Add like
Add dislike
Add to saved papers

Prognostic impact of tumor-associated neutrophils in breast cancer.

OBJECTIVES: Neutrophils are the most common type of leukocyte in mammals and play an essential role in the innate immune system and anti-cancer responses. However, recent studies identified the presence of tumor-associated neutrophils (TANs) as a poor prognostic factor. The present study investigated whether relationships exist between TANs and the clinicopathological factors and genetic status of breast cancer.

METHODS: A total of 196 breast cancer patients with sufficient biopsy, breast-conserving surgery, or mastectomy specimens between 2014 and 2021 in Hokuto Hospital were included.

RESULTS: TANs were individually counted in the tumor stroma (TS) and tumor nest (TN). A higher density of TANs in both TS and TN correlated with tumor size (TS P = 0.010; TN P = 0.001), a high histological grade (TS P < 0.001; TN P < 0.001), the histological type (TS P = 0.009; TN P = 0.034), a high ratio of lymph node metastasis (TS P < 0.001; TN P < 0.001), an advanced stage of cancer (TS P < 0.001; TN P = 0.002), intrinsic subtypes (TS P < 0.001; TN P < 0.001), ERBB2 (TS P < 0.001; TN P < 0.001), MAP3K1 (TS P = 0.002; TN P = 0.023), and TP53 (TS P < 0.001; TN P < 0.001). A higher density of TANs in TS and TN also correlated with shorter disease-free survival and overall survival ( P < 0.001).

CONCLUSION: The present results suggest that a higher density of TANs correlates with unfavorable prognostic factors in breast cancer. Further research on clinicopathological and genetic factors associated with TANs in breast cancer is needed.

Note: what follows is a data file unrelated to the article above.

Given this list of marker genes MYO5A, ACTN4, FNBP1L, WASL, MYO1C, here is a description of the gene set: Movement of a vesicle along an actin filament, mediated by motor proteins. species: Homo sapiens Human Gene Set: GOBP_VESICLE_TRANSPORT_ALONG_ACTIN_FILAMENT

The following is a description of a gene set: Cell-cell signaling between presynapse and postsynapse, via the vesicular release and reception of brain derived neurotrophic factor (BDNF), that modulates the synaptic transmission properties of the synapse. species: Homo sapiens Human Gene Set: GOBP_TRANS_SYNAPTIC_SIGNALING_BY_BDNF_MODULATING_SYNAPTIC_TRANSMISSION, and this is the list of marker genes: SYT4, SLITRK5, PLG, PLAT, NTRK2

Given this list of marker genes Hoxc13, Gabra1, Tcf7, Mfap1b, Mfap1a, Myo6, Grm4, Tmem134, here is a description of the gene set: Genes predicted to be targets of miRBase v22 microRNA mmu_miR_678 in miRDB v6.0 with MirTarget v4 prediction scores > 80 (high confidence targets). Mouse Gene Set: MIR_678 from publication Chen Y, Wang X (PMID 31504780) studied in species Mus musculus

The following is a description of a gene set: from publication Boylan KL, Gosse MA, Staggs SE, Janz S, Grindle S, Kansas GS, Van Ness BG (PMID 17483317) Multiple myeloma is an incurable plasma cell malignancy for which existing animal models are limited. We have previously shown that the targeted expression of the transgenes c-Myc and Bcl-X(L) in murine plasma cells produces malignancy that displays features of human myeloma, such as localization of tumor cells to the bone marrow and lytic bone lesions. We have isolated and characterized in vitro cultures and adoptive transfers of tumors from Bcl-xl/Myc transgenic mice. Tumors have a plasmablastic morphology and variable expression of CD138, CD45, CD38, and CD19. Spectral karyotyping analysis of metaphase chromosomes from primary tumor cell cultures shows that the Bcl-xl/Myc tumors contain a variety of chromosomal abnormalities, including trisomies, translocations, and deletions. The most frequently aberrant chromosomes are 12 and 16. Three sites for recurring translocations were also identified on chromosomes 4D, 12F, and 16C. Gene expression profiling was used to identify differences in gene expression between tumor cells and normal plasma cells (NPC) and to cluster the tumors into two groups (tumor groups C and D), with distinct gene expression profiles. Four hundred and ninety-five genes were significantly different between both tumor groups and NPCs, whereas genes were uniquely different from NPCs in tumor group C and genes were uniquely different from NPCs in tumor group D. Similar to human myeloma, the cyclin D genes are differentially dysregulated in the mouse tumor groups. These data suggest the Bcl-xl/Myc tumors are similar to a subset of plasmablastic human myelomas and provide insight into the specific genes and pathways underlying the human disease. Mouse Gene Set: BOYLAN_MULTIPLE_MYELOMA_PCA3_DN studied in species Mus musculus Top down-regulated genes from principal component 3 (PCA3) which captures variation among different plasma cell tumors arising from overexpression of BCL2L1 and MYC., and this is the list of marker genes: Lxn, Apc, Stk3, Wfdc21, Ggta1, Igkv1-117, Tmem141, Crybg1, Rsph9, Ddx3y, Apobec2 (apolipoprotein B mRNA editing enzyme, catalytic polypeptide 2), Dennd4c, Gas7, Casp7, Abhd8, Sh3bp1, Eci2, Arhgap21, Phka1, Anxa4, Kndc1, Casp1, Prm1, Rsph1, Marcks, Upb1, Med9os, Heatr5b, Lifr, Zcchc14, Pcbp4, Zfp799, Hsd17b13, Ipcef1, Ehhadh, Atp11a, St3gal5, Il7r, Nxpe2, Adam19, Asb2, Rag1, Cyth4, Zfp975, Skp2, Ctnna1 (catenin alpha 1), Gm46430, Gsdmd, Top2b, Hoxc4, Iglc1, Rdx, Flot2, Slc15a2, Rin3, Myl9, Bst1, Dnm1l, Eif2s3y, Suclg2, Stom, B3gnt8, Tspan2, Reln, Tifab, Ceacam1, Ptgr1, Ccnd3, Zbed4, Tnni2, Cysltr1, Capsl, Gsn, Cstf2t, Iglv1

Full text links

We have located links that may give you full text access.
Can't access the paper?
Try logging in through your university/institutional subscription. For a smoother one-click institutional access experience, please use our mobile app.

Related Resources

For the best experience, use the Read mobile app

Mobile app image

Get seemless 1-tap access through your institution/university

For the best experience, use the Read mobile app

All material on this website is protected by copyright, Copyright © 1994-2024 by WebMD LLC.
This website also contains material copyrighted by 3rd parties.

By using this service, you agree to our terms of use and privacy policy.

Your Privacy Choices Toggle icon

You can now claim free CME credits for this literature searchClaim now

Get seemless 1-tap access through your institution/university

For the best experience, use the Read mobile app